On May 15, 2005, the Democratic Republic of Ethiopia held its third national elections after the end of a 17-year-long military dictatorship. In the months leading up to the election, the opposition had gained tremendous momentum. A week before the election, a rally drew unprecedented numbers of supporters. Estimates set the crowd at anywhere between 200,000 and two million—give or take 1.8 million. To many hopefuls, this latest election represented the yet unrealized promises of a truly free and democratic election process. That chimera was definitively shattered three weeks later on June 8, when news wires worldwide crackled furiously with reports of federal police firing live ammunition on unarmed civilians protesting what they believed was a rigged election.

Within a few days of the election, the opposition (indiscriminately referred to as one entity but comprising several parties) declared victory, and the preliminary numbers supported their assertion. Shortly thereafter, the incumbent (EPRDF) followed suit, making people scratch their head in wonder and awe at the bizarre and audacious denial of reality.

This marked the beginning of a political tug-of-war that was to claim several scores of innocent lives in two incidents of violent clashes between federal police and civilian protestors—one in June and another in November—and, more recently, a series of bombs exploding in typically crowded areas of the city.

Currently, over 100 individuals, including several opposition leaders, are being tried on serious charges, such as treason. But don't think this is such a novel legal charge. Last year, several African nations had their politics marred by what some say is an effective means of
silencing political opponents.

Earlier this month during a
press conference to which the private press was invited for the second time in his 14 years as Prime Minister, Meles Zenawi had this to say about the election: "The issue of legitimacy is not even to be questioned.... [T]he Etiopian public has accepted the [election] result and moved on.... [T]he Ethiopian public has accepted it." Much like the American public accepted the results of the 2000 election as determined by a 5-4 vote in the U.S. Supreme Court, with five of the nine justices being Republican nominees?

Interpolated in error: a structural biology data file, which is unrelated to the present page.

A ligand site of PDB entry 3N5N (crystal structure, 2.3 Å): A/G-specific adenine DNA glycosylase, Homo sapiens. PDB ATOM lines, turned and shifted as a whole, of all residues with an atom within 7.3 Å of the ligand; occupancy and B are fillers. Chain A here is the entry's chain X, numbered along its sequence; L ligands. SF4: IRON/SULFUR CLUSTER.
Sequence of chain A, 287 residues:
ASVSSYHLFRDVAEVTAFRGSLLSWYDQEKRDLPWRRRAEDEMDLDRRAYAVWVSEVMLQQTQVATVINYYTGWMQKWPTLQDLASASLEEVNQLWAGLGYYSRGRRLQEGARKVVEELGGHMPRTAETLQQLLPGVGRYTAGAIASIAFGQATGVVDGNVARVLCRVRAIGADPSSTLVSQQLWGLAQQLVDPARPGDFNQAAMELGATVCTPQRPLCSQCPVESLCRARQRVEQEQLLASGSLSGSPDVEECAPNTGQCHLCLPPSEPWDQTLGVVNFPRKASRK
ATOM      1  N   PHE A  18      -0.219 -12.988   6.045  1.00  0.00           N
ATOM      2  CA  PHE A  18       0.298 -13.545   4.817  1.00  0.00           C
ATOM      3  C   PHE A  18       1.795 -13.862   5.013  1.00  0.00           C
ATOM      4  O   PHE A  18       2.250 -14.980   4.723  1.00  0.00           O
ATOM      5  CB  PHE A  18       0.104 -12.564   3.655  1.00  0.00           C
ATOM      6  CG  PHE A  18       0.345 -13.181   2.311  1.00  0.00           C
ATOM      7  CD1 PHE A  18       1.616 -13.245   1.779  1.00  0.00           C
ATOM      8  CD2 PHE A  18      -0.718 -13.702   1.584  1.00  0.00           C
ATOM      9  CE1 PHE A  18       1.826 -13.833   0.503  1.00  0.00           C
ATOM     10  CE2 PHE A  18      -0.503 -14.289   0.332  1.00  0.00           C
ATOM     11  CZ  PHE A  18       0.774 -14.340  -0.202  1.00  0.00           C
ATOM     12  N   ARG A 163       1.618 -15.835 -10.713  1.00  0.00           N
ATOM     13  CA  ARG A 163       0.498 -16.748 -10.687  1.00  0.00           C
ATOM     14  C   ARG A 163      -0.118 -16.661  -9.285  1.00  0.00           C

In his article "
The Permanent Election," Robert B. Reich, Professor of Public Policy at UC-Berkeley, explains unapologetically that

"One of the things that distinguishes advanced democracies

from banana republics is that winners and losers accept the
results of elections. Losing candidates and parties don't initiate
coups. Winners don't kill off the losers and their supporters. The
winning party has an pportunity to govern. Both sides go back to
their respective corners — winners take office, losers take other
jobs — and wait until the next election to do battle again."

Although you would think Reich wrote this with Ethiopia in mind, he is making a universally true and basic point that politics is a contact sport, and you must be able to take punches as well as you throw them. This is the simple, undiluted tenet of Democracy and exactly what failed to happen in the Ethiopian political arena.

In response to what they perceived as inherently unjust, Ethiopians around the world—many of whom were born middle-finger first—joined their vocal, socially aware compatriots and took the turn onto the Cyber Highway, blog-bound. As of May 19, one year and a few days after the third national election, blogs generally critical of the EPRDF have been
inaccessible from Ethiopia. To the members of the indefinitely suspended private press (excepting a few), this is yet another round of tranquilizer darts being fired off. First, if you are going to hunt, use the real thing. Next, remember what the hunter knows instinctually: Take 'em out in one shot or don't take the shot. What the censors have on their hands now is a waking lion.

The following poem is dedicated to all those who have been silenced, either temporarily or forever.

With a raised admonishing finger,
you speak in bullets and blasts.
Your fire and ferocity linger
in a space that will not pass.

When I rise and retort in stinging truths,
you call me "uncouth,"
"misguided youth".

You say you want to mother me,
but all you do is smother me.

What's that you say, you don't like my blog?
Sorry, but my conscience won't let me be your lap-dog.
Do I really need to invoke the D-word,
because what's happening now is just too absurd.

My armor may be imperceptible,
but your little tantrumed spectacle
cannot make me

for I drink from the bottomless cup
from which the pulpy juice of freedom flows.

"You reap what you sow"—
so, go ahead and silence my voice,
take my life if you must,
for then I will grow a thousand-fold.